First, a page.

Then last weekend, we went to the Sunday Discovery Markets, also at Rocklea. Once again the weather was gorgeous with cloudless blue skies, but there was a chilly bite to the wind as well. We got there just before 11am and they started packing up early for the midday finish. So we had about an hour to wonder around, looking at all the treasures. Besides the blue vase I posted on Monday which we picked up for $3, we also got some cute little trinket boxes which we thought were a good price for $6-$7.50 ea. I also grabbed another cane basket for $2, which was solid except for a small break in the handle which I can cover up with ribbon.

I wonder which market we will check out next?!
❤ ❤ <3!

Barbie’s Blue Jacket

I made this bolero jacket for a Barbie doll back in January using a beautifully soft blue wool kept from my childhood. It’s particularly nice, and although its a very simple design, it required some fiddly fine work. This is  my post for today’s Blue Monday which is hosted at Smiling Sally.

The purpose of me making this was to practice making a bolero jacket for myself. That is how all this Barbie thing started. I bought the doll purely for the purpose of practising making real clothes. But as I opened the box, the magic started all over again and I have fallen in love with Barbie once more!

I actually managed to keep my two childhood Barbie dolls up until I was in my early 30s, but lost them in a terrible accident that happened while I was moving around after I left my first husband. Before the ‘accident’, I used to look at them in disdain, wondering why I couldn’t bring myself to throw them out, why was I carrying them around with me during such a difficult time? Now I know why, it was because I was in denial, I couldn’t admit just how much I loved my Barbie dolls!  They were in excellent condition and I had hung onto them for 25 years. But after the ‘accident’ they absolutely  had to be discarded and it’s a real tragedy!

Yesterday when David and I went to the Rocklea market, we saw a couple of  old Barbies from the 1970s and 1980s amongst the second hand treasures, all with very ratty hair so I didn’t get any. Instead we grabbed this really pretty blue vase which turns out to be slightly flawed.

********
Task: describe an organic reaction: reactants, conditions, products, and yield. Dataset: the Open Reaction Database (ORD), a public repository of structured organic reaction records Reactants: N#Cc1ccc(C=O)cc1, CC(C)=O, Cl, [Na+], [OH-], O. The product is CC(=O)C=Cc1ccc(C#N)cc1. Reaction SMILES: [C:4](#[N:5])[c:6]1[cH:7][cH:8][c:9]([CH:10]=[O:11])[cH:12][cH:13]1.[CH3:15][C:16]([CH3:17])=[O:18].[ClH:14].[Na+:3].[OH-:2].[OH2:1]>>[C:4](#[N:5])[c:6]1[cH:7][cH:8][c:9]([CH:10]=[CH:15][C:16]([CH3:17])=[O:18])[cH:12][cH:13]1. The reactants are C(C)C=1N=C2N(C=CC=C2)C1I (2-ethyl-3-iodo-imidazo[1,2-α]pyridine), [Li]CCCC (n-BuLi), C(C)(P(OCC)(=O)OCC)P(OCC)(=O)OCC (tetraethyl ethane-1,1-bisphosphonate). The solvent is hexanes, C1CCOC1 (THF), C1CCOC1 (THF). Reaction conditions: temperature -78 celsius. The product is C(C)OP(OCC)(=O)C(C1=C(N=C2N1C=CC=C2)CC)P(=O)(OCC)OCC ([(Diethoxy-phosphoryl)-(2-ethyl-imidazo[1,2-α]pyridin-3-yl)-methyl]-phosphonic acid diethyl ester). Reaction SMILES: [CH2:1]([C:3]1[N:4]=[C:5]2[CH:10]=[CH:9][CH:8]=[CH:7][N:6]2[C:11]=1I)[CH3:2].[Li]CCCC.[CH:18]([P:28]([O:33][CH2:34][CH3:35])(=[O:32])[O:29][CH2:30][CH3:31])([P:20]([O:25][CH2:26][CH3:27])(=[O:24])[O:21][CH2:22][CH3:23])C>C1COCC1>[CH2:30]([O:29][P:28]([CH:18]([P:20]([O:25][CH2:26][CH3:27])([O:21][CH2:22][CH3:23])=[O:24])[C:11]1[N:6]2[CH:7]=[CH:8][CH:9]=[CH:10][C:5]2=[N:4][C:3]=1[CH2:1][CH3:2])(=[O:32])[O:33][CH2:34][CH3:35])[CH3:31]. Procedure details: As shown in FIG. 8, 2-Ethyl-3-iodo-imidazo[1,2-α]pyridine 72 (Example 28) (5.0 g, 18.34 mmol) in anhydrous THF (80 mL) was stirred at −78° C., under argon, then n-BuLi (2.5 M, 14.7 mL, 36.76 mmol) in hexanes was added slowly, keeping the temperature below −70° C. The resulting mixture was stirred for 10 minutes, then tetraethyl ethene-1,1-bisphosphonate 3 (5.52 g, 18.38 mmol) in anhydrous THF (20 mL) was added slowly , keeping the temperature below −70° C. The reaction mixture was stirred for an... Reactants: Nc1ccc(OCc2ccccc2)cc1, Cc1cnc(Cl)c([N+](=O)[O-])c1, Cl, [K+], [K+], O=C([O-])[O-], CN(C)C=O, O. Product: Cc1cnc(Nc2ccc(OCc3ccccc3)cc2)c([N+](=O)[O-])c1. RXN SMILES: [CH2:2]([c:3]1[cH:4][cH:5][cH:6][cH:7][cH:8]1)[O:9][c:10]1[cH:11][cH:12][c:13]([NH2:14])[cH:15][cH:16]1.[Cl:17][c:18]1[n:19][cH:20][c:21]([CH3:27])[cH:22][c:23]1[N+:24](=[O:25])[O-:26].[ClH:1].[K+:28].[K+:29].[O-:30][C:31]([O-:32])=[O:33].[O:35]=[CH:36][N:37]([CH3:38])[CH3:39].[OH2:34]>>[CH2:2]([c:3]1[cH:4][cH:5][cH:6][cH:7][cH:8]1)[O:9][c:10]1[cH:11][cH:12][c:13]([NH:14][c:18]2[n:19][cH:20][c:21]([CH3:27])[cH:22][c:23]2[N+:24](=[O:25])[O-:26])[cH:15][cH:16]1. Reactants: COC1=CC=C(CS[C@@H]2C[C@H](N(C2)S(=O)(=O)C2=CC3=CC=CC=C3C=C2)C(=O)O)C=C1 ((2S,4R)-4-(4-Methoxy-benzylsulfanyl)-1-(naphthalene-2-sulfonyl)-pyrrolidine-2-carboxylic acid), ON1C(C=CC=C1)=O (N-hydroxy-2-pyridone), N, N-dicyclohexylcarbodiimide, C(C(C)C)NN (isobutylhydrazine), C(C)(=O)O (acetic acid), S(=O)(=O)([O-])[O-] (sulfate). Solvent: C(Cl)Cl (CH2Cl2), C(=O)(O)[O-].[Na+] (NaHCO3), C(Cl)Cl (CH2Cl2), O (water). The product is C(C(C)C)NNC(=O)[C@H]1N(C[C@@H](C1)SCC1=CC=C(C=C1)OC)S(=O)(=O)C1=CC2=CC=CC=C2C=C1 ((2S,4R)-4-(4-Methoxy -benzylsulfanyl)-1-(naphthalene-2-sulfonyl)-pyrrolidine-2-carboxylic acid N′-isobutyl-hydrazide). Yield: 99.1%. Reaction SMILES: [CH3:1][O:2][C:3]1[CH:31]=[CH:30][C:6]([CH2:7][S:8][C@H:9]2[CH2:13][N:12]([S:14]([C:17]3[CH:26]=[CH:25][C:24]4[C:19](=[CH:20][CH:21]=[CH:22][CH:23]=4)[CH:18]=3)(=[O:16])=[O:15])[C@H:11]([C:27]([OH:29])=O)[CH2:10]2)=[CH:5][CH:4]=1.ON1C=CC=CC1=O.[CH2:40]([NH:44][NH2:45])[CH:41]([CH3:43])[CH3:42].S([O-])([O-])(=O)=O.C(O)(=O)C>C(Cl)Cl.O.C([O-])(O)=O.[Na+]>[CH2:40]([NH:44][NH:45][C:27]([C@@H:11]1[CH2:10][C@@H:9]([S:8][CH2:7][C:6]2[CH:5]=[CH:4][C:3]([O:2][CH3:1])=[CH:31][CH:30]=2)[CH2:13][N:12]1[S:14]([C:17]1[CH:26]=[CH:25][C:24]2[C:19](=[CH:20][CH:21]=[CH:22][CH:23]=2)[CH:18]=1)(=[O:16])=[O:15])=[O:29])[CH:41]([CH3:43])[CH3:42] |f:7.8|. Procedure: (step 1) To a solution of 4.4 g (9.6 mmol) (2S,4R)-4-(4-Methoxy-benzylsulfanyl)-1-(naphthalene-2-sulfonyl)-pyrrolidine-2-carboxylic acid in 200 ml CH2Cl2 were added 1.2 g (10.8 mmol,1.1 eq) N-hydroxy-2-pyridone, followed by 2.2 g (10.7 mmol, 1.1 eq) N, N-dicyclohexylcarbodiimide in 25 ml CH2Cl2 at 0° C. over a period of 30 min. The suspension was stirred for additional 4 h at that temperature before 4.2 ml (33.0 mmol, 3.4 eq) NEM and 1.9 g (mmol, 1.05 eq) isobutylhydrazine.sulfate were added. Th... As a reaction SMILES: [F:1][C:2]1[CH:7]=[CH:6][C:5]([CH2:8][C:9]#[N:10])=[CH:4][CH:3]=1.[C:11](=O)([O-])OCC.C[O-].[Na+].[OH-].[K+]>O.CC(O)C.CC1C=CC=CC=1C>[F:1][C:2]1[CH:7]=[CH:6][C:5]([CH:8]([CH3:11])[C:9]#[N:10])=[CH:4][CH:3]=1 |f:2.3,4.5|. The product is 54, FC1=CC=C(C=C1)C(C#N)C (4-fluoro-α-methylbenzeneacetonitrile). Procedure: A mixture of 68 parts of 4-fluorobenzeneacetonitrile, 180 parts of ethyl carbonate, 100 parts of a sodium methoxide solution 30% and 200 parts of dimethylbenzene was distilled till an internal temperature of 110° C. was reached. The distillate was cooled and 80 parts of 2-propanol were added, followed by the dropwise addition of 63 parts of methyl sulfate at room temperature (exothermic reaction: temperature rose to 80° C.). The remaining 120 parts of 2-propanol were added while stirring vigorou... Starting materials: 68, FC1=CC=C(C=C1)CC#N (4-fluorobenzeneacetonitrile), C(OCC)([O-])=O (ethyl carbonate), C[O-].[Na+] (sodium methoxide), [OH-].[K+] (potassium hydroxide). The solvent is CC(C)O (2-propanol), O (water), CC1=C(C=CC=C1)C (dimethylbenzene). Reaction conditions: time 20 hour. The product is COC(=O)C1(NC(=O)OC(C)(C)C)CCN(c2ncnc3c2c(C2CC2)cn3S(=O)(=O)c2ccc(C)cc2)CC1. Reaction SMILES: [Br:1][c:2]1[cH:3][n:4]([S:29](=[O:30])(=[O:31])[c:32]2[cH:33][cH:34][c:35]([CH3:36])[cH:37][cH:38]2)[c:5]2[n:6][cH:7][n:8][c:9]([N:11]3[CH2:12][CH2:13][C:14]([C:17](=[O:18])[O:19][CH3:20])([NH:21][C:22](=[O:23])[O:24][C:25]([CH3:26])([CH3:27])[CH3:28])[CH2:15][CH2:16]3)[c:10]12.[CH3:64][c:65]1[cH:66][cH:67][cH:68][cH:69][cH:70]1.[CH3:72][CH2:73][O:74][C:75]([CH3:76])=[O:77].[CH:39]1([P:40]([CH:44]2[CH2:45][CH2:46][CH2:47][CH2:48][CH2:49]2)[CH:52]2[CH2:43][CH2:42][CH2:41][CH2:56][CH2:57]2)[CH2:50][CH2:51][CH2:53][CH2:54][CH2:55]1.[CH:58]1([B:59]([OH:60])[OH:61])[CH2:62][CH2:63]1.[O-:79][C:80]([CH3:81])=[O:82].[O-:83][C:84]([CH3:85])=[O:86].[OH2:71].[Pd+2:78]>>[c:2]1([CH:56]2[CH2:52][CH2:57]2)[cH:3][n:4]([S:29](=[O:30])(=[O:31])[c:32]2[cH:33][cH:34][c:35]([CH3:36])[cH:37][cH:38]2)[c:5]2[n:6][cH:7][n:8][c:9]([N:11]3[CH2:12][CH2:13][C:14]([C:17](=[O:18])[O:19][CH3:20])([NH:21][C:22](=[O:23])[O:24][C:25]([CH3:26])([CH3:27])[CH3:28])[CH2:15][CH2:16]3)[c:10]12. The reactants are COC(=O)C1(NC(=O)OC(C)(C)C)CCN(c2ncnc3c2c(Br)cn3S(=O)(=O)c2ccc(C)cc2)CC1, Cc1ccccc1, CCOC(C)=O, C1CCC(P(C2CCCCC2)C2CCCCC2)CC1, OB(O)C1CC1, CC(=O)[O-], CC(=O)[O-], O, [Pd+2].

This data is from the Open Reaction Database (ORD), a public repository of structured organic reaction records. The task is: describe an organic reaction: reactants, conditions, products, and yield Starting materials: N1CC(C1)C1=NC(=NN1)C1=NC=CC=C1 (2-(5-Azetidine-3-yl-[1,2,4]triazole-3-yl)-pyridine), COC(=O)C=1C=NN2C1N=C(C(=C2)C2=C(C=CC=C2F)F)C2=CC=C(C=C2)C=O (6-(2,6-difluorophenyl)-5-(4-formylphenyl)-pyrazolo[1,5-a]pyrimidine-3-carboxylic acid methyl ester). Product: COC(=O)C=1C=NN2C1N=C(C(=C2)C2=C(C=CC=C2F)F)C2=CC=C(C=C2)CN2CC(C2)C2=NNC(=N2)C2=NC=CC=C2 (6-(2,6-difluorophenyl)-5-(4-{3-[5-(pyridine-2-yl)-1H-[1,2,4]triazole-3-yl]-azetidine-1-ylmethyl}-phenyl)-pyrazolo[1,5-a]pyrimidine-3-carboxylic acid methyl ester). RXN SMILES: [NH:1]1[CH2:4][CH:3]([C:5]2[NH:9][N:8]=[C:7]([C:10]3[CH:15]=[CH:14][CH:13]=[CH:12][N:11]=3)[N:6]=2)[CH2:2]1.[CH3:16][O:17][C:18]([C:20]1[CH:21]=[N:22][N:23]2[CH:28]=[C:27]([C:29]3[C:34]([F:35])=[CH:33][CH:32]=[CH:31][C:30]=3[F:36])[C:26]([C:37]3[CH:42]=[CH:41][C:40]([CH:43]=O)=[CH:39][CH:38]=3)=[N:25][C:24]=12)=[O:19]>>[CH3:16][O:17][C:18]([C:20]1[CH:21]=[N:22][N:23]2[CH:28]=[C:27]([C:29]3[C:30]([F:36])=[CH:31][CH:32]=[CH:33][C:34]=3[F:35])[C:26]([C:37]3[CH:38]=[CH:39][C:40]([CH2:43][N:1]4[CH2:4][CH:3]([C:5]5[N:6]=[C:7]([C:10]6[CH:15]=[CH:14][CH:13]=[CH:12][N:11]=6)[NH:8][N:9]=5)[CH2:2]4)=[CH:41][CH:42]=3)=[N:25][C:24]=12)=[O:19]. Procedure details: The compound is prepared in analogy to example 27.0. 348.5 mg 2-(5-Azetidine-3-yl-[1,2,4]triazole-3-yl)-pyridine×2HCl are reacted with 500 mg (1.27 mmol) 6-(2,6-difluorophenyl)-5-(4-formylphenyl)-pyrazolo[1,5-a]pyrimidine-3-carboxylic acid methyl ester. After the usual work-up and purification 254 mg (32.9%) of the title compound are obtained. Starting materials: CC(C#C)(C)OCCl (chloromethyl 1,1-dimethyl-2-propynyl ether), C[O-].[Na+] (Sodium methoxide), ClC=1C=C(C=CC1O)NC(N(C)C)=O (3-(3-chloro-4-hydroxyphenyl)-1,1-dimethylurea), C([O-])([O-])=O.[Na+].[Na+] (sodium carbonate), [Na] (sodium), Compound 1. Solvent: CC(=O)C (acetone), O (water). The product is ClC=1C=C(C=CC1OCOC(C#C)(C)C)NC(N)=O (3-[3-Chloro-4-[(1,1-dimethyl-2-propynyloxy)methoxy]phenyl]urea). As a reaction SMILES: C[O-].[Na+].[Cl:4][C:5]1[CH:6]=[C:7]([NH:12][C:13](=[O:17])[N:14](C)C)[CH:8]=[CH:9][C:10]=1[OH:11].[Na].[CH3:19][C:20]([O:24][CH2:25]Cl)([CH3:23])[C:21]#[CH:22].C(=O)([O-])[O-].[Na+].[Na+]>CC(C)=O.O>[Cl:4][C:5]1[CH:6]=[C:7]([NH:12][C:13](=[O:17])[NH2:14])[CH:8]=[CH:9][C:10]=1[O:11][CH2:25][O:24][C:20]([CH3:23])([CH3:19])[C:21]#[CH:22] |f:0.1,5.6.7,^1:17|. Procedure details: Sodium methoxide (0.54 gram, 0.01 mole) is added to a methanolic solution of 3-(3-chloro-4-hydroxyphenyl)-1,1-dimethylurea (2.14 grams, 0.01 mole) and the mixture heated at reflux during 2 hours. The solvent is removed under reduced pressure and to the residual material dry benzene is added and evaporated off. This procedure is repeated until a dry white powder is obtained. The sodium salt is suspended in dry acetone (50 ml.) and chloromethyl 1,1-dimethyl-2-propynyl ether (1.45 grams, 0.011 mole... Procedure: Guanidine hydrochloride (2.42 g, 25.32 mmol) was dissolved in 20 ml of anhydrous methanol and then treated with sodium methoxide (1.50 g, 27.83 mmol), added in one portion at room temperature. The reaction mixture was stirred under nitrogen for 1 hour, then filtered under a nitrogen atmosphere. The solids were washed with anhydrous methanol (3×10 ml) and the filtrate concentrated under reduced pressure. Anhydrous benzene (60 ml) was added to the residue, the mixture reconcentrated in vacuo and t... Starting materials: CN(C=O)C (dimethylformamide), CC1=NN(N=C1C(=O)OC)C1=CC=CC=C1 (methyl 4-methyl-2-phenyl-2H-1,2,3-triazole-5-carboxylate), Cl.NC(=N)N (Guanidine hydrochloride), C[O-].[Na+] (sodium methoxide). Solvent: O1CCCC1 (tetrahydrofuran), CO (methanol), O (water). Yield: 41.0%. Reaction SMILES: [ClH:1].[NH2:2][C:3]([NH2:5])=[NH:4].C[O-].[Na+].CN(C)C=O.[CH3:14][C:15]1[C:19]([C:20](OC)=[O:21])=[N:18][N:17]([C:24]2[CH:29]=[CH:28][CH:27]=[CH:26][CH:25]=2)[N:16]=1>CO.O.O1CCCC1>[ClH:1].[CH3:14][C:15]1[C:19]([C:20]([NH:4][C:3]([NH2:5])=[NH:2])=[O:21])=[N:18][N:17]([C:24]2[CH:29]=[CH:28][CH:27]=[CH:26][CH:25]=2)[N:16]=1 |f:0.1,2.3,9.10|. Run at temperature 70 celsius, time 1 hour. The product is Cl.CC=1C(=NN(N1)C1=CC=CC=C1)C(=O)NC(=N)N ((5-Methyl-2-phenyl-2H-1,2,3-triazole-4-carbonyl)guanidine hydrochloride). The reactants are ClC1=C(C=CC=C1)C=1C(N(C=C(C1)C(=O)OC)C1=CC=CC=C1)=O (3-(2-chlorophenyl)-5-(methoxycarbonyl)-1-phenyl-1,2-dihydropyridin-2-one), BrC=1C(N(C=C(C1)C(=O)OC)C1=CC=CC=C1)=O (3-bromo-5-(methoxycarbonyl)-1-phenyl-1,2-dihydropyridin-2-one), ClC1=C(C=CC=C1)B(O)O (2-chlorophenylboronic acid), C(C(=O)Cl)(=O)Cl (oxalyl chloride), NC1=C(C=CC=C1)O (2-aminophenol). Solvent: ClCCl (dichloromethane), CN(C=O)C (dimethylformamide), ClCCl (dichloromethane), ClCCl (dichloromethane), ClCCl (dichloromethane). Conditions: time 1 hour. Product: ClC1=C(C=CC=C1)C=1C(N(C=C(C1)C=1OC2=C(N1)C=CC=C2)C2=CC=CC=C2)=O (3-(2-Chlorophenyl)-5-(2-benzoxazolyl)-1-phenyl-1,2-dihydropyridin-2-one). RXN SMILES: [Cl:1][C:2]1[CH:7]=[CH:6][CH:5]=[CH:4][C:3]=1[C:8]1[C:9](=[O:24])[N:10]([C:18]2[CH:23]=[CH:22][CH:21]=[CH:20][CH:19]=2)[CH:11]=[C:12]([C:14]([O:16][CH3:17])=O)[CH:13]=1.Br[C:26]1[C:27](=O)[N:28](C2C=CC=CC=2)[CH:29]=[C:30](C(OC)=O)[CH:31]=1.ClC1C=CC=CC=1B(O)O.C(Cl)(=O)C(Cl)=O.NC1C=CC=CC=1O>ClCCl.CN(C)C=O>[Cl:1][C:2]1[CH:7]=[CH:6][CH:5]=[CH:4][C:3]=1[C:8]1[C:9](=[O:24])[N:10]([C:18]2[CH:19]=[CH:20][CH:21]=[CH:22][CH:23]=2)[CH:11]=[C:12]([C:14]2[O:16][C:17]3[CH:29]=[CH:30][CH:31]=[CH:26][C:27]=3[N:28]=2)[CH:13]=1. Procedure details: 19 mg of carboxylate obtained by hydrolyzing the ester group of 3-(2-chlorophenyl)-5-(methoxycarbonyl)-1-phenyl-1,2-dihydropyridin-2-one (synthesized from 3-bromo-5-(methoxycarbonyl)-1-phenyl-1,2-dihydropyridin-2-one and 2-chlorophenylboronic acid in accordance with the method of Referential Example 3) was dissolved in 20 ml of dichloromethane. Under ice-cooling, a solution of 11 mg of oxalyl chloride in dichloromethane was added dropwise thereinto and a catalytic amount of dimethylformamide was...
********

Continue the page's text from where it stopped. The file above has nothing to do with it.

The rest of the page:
I found an excellent blog devoted to collecting Barbie called “Don’t Just Play with Barbie, Be Barbie“. The inspiration for this blue jacket I found at Barbie Basics.

There seems to be a real Barbie doll enthusiast community, how fun!!

❤ ❤ ❤

Highlights from this week’s party include


Yes, it is true. I am having a hot and steamy secret love affair – with my sewing machine!

Of course, this does not mean I love David any less, how could I? “He da man!” (pretty much, pretty much). And there is no law written that a happily married woman must not love her trusted sewing machine dearly.

What an absolute treasure my old sewing machine is, and oh so lovely. A much-loved well-worn relic, it always works like a smooth charm whenever I feel brave enough to venture near it. I’m not sure why I don’t use it more often, this wonderful refined beast intimidates me with its perfectness. It simply purrs as it glides the seams all my itself, all I have to do is turn it on! But so patiently it waits for me, never pesters me for attention. Just is always there for me when I need it.

And just like a good friend, if I’m making a mistake sewing something the wrong way around, it Knows it isn’t the sewing machines fault. So it says nothing, and just keeps sewing, trusting I will see my own error sooner or later. My sewing machine ain’t gonna tell me I’m wrong and remains silent. I’ve known people like that!

This machine came to me second hand by a friend of my mother who I believe didn’t use it much, and I didn’t realise straight away just how precious this thing truly is.  It’s had two services so far, one in Darwin and one in Brisbane, I should try and find someone I trust here on the south side to do it, but I’m a bit nervous about that! We all know how I have ‘trust issues’! How I would be lost without my Husqvarna, no other could possibly replace it.

Oh, I love my sewing machine!